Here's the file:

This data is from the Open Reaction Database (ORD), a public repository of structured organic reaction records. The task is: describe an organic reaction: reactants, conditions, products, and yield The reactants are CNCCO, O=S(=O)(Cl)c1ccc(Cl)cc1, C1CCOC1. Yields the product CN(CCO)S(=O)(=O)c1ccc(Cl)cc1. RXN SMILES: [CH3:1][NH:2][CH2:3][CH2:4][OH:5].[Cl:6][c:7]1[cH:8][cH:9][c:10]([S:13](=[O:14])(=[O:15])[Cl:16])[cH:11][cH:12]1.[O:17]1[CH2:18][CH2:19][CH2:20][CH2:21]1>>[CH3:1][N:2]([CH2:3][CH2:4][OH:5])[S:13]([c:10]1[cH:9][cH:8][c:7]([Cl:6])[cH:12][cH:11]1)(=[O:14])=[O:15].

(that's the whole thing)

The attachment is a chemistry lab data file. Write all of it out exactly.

This data is from the Open Reaction Database (ORD), a public repository of structured organic reaction records. The task is: describe an organic reaction: reactants, conditions, products, and yield The reactants are CNCCO, O=S(=O)(Cl)c1ccc(Cl)cc1, C1CCOC1. Yields the product CN(CCO)S(=O)(=O)c1ccc(Cl)cc1. RXN SMILES: [CH3:1][NH:2][CH2:3][CH2:4][OH:5].[Cl:6][c:7]1[cH:8][cH:9][c:10]([S:13](=[O:14])(=[O:15])[Cl:16])[cH:11][cH:12]1.[O:17]1[CH2:18][CH2:19][CH2:20][CH2:21]1>>[CH3:1][N:2]([CH2:3][CH2:4][OH:5])[S:13]([c:10]1[cH:9][cH:8][c:7]([Cl:6])[cH:12][cH:11]1)(=[O:14])=[O:15].